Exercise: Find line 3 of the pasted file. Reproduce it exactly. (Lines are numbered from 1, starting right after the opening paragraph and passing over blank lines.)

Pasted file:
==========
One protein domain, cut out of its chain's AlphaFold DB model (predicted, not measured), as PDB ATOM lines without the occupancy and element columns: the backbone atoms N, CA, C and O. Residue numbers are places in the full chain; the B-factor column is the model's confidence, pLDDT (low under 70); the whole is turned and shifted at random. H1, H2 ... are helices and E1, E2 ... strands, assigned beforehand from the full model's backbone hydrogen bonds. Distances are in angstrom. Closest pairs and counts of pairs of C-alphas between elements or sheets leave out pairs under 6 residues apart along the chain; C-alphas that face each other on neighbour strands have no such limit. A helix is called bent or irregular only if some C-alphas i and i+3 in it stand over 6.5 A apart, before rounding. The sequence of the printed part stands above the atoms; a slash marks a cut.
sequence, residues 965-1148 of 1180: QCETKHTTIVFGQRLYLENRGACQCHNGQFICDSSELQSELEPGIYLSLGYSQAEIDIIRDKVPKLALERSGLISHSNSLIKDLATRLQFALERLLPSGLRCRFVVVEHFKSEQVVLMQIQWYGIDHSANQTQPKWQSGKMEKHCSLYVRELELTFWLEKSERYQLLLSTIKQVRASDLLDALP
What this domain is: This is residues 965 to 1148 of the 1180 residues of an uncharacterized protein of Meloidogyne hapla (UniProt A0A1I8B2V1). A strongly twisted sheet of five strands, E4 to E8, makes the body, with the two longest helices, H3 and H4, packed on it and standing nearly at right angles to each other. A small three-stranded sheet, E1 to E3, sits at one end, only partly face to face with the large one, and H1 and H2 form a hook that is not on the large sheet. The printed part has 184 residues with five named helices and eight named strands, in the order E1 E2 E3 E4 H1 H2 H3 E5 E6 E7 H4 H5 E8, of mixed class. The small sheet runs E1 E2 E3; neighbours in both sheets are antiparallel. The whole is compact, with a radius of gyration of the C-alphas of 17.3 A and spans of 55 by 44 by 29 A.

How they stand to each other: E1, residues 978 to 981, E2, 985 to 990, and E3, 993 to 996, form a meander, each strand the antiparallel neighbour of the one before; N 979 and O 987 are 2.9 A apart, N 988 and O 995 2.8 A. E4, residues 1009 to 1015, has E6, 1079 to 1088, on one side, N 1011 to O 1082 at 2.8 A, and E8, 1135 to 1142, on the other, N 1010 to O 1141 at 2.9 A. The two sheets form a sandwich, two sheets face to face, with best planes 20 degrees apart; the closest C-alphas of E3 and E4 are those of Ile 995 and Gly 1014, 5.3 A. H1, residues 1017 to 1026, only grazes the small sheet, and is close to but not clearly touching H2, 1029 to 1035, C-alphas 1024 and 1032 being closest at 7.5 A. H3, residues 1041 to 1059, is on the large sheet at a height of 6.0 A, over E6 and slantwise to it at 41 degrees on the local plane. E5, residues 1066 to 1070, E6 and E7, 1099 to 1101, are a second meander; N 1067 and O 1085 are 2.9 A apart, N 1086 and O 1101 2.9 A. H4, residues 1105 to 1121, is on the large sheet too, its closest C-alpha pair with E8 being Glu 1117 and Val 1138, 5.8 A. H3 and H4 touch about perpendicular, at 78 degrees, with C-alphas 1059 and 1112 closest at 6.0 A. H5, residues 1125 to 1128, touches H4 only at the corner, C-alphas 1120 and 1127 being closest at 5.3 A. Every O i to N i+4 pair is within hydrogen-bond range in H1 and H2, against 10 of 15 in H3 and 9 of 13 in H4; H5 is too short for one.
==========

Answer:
How they stand to each other: E1, residues 978 to 981, E2, 985 to 990, and E3, 993 to 996, form a meander, each strand the antiparallel neighbour of the one before; N 979 and O 987 are 2.9 A apart, N 988 and O 995 2.8 A. E4, residues 1009 to 1015, has E6, 1079 to 1088, on one side, N 1011 to O 1082 at 2.8 A, and E8, 1135 to 1142, on the other, N 1010 to O 1141 at 2.9 A. The two sheets form a sandwich, two sheets face to face, with best planes 20 degrees apart; the closest C-alphas of E3 and E4 are those of Ile 995 and Gly 1014, 5.3 A. H1, residues 1017 to 1026, only grazes the small sheet, and is close to but not clearly touching H2, 1029 to 1035, C-alphas 1024 and 1032 being closest at 7.5 A. H3, residues 1041 to 1059, is on the large sheet at a height of 6.0 A, over E6 and slantwise to it at 41 degrees on the local plane. E5, residues 1066 to 1070, E6 and E7, 1099 to 1101, are a second meander; N 1067 and O 1085 are 2.9 A apart, N 1086 and O 1101 2.9 A. H4, residues 1105 to 1121, is on the large sheet too, its closest C-alpha pair with E8 being Glu 1117 and Val 1138, 5.8 A. H3 and H4 touch about perpendicular, at 78 degrees, with C-alphas 1059 and 1112 closest at 6.0 A. H5, residues 1125 to 1128, touches H4 only at the corner, C-alphas 1120 and 1127 being closest at 5.3 A. Every O i to N i+4 pair is within hydrogen-bond range in H1 and H2, against 10 of 15 in H3 and 9 of 13 in H4; H5 is too short for one.